The Force Touch on the Apple Watch is possibly, most likely, bet your kid’s tuition, coming to the next iPad and iPhone devices. Ahead of the announcement Wednesday, it can’t be too soon to speculate what the Force Touch technology could mean for iOS gaming.
In so few words, the Force Touch works like a “click” works for desktops. But because of the limited user interface, spatial real estate, and physical language that come with smartphones, a new dimension to interaction opens up with Force Touch. Predictably, Force Touch will be commonly used to bring up additional menus or tools for photography apps. But for mobile gaming — long limited to simple swipes and taps — it’s a whole new ballgame. Or it’s the same ballgame, but with more things to do.
“Force Touch for iPad would be great for games,” says Chris Mills, a mobile and desktop app developer at Happy Maau Studios. “Any time there’s a new input medium, designers and developers find new ways to excite us. Imagine something from Cipher Prime like Auditorium, you could add new mechanics depending on the touch pressure. Or Pulse, one of their early iPad music games, Force Touch could be used to augment pitch of the sound.”
Mobile gaming is handicapped (or freed, depending on your perspective) by simplicity, as there is only a flat screen to interact with. The medium has succeeded, mobile gaming could potentially total $3.31 billion in revenue in 2016, but Mills believes it has already plateaued creatively. “There’s been so many one-touch games in recent years like Jetpack Joyride or Crossy Road that could benefit from the added functionality,” he says. “What if you had to force touch to interact with a level like in Monument Valley? I love the idea of changing music … or having a puzzle game that the level interacts depending on the touch type.”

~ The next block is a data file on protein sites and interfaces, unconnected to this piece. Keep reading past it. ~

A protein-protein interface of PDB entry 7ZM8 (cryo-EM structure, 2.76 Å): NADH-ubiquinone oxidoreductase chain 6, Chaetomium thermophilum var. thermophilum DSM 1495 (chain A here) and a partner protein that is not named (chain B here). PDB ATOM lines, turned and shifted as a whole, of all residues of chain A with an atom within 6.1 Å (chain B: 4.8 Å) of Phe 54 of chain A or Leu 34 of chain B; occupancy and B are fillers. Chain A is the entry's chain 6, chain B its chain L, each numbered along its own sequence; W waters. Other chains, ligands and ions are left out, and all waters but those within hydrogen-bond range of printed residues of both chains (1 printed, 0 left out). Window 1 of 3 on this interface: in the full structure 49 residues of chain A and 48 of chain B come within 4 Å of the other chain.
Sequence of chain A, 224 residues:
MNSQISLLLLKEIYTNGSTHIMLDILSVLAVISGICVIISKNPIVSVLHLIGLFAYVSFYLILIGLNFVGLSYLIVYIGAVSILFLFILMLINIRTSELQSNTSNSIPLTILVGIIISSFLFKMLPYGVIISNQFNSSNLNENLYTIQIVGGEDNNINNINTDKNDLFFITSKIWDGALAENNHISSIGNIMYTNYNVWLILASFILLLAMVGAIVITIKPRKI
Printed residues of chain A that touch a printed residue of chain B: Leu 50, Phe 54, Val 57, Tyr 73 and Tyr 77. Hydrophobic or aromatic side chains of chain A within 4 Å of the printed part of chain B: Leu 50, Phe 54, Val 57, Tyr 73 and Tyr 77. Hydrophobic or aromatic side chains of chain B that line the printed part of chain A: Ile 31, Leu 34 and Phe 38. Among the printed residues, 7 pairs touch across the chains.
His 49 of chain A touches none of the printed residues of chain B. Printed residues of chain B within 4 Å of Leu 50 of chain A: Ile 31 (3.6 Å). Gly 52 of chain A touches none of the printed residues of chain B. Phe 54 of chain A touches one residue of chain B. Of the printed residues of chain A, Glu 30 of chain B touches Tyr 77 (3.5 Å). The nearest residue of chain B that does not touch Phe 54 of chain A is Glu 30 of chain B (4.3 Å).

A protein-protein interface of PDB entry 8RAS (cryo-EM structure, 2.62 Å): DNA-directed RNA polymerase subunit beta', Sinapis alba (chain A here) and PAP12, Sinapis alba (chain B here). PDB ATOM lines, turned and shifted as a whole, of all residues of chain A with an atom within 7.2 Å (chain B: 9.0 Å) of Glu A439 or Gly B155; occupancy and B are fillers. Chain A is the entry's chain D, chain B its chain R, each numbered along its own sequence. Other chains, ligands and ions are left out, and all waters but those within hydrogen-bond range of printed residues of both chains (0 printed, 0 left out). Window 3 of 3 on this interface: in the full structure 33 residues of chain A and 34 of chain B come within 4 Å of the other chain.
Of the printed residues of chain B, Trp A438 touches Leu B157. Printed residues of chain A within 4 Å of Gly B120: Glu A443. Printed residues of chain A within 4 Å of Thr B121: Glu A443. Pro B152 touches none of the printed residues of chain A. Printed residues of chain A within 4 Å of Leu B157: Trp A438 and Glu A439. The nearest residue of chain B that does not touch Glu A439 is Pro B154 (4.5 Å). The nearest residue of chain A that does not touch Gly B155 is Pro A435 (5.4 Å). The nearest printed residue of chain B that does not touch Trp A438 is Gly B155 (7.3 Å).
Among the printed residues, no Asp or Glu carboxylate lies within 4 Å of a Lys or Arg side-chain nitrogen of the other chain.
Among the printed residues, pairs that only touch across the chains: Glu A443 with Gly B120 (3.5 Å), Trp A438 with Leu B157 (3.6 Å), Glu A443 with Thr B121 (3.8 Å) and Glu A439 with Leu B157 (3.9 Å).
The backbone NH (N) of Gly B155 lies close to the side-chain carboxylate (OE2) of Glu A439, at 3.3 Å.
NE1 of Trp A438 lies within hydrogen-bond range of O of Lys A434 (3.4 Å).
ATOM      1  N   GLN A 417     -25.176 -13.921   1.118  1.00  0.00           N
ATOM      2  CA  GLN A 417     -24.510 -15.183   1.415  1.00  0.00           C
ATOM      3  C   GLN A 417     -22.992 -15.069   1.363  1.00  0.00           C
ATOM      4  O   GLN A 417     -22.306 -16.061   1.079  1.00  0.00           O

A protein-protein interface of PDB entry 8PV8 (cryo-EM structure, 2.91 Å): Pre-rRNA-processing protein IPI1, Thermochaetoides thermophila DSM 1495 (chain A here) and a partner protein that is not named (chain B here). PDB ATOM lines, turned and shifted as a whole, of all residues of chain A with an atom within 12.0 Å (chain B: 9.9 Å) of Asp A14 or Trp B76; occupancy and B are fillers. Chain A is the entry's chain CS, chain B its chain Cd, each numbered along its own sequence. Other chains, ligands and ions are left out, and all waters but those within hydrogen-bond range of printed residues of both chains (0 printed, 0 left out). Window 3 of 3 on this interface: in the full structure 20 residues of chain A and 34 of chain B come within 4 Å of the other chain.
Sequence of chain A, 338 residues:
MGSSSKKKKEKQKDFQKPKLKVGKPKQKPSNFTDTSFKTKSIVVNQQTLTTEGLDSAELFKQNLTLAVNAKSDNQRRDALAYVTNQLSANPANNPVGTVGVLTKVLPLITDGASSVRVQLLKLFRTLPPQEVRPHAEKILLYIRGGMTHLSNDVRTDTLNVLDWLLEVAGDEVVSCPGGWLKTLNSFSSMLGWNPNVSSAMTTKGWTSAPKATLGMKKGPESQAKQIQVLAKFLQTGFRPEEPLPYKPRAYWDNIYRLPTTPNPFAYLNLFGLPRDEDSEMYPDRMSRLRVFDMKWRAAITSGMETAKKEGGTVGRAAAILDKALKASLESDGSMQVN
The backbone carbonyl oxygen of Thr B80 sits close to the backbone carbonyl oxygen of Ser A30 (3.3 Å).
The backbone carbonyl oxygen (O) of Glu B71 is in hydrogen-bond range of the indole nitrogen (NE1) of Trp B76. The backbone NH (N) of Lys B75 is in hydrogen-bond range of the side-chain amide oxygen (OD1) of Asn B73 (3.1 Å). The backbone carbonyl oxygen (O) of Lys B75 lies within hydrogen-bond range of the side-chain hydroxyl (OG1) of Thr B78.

On Wednesday, Apple could change the status quo of mobile gaming. If the tech giant is serious about entering the gaming space, changing the paradigm isn’t a bad way to show commitment. It’s unknown whether Force Touch will be implemented in the iPhone and the iPad, but Mills hopes it will. “When there’s parity between the iPhone and the iPad developers have an easier time embracing those features.”